Photo by April Barnes.

Tami Cannizzaro and Tom Hippman went from a 2,800-square-foot home to a 750-square-foot, one-bedroom apartment when quarantine began. 

The couple was waiting for construction to be completed on a dream home that Tom, an architect, designed himself. Tami continued working from home as a career coach, and Tom set up shop in the apartment after his company closed its offices. 

“I set up my computer, and I set up my two TV trays on the chair in front of the TV,” he says. 

“About 6 feet from me,” she replies. 

Tom’s setup eventually moved from the living room into the bedroom. 

As the uncertainty of the pandemic set in, the pair panicked about the home getting built on time. They had broken ground the previous December. 

“When you build a new house, there’s a construction loan that you have,” Tami says. “And if you don’t have your house built within a certain period of time for the construction loan, you have to pay off that loan in full if it’s not built.” 

The couple also started to worry about caring for Tami’s 91-year-old mother. Everyday caution followed Tami and Tom like a shadow, she says. 

“How do I take care of my mom, and care for her, and not only protect myself and Tom, but how do I protect my mom?” Tami says. 

Other changes around this time included a new hair color for Tami. 

“Suddenly it comes on, and you’re going ‘Oh, I guess I’m gonna be my natural gray,’” she says.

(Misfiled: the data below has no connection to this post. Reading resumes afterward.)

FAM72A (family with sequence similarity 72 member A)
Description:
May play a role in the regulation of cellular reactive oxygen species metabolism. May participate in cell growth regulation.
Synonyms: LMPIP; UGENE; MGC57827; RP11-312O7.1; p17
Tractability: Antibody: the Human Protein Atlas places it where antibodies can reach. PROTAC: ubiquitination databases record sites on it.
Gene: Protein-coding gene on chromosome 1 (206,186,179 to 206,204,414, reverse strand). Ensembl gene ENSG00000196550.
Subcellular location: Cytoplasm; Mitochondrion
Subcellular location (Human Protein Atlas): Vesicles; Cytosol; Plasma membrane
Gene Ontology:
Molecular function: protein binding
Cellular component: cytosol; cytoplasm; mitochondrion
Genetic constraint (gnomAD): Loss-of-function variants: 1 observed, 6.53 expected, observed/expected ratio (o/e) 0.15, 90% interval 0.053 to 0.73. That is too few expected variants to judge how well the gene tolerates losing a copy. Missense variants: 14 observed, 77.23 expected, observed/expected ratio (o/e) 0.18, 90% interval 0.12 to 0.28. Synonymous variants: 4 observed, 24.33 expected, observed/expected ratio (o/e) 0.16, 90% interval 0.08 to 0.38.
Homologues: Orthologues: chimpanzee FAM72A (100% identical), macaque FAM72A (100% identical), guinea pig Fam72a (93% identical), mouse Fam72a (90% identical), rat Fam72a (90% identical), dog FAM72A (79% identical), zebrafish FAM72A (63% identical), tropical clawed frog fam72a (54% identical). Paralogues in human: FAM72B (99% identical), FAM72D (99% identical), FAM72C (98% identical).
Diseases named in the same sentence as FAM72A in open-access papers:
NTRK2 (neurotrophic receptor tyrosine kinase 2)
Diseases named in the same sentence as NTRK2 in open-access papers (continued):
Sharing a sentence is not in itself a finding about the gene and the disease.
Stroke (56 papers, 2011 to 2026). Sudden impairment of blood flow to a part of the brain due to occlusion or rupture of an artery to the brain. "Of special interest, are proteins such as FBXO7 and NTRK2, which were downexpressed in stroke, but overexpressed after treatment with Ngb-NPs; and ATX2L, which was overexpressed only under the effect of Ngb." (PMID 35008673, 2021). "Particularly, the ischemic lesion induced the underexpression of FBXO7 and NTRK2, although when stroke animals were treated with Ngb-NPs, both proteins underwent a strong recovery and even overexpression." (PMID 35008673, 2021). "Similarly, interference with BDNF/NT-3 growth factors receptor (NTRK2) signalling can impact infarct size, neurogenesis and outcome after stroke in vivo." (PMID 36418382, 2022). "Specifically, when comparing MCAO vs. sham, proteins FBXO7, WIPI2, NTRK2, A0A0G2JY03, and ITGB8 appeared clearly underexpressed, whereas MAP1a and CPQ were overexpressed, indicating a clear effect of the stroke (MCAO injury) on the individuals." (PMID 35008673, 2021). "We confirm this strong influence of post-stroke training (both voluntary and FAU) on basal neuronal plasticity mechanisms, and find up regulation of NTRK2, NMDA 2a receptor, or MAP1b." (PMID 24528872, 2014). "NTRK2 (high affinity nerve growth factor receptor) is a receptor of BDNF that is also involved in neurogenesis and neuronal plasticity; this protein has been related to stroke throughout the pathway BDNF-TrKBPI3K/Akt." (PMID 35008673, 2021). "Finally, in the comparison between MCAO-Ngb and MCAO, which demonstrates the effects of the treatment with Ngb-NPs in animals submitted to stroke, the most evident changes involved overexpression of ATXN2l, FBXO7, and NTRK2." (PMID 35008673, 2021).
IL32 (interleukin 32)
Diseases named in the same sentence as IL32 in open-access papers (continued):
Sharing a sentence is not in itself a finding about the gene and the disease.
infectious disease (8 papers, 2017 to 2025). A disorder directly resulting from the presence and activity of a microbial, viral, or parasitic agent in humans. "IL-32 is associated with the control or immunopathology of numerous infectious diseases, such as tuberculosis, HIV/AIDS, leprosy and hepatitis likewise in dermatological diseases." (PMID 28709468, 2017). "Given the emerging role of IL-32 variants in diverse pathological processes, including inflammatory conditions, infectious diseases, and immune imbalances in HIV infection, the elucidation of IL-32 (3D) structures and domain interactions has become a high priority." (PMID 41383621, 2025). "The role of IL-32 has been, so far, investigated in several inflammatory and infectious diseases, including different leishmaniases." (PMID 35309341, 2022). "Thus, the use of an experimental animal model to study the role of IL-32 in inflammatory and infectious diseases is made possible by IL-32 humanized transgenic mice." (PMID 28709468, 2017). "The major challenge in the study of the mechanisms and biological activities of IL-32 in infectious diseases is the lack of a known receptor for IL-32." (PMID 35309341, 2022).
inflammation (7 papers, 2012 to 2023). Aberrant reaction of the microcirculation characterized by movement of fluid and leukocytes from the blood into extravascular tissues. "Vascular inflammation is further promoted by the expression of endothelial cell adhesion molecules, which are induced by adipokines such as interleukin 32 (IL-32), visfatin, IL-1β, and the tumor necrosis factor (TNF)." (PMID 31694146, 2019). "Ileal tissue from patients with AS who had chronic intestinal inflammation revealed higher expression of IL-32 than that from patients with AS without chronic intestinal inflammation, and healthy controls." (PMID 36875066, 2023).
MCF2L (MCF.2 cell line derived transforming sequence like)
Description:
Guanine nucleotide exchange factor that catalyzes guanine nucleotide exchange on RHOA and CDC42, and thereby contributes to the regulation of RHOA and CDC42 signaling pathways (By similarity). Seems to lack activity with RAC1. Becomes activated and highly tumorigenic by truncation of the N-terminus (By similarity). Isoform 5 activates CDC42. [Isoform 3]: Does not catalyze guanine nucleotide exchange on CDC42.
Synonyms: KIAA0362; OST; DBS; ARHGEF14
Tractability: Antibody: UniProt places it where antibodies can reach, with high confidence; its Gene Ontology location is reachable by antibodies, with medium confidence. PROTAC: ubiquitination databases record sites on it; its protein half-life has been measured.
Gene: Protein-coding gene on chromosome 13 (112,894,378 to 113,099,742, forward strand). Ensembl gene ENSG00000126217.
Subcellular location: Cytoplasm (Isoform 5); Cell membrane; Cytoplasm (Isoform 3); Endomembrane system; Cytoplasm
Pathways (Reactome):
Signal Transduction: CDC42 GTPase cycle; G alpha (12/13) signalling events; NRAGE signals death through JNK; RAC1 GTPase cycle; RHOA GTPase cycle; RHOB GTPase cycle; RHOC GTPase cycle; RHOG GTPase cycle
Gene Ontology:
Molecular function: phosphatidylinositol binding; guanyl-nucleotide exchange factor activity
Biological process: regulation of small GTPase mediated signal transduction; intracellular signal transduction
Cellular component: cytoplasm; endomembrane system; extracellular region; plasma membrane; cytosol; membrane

The couple spent the next few months connecting with friends on Zoom, hosting parking lot visits and getting in the best shapes of their lives with at-home workouts and going to the gym when it reopened. 

Tami and Tom bonded over rummaging through belongings in preparation for the move. 

“In order to make this work, we Marie-Kondoed ourselves silly, selling or donating most of our furniture as well as mass quantities of other stuff,” Tami said in a personal blog post in April. 

By mid-September, the new house was ready, but with no one to show it off to. Tami and Tom could not host a typical party, which usually ranges from 80 to 115 attendees. 

“We really just can’t wait to be social again and have people over,” she says. 

It has been difficult for the self-proclaimed “social” couple not to see friends. Tami, who is writing a book, says her network helps spark imagination. 

“Creativity just dies in routine like this,” she says. 

Tami and Tom miss spontaneity of pre-COVID life: attending concerts, going on vacations and cheering at LHHS and Aggie football games. For now, they try to keep day-to-day life from becoming too monotonous. 

“If you don’t have hope, you don’t have anything,” Tami says. “And I think we have to have hope.”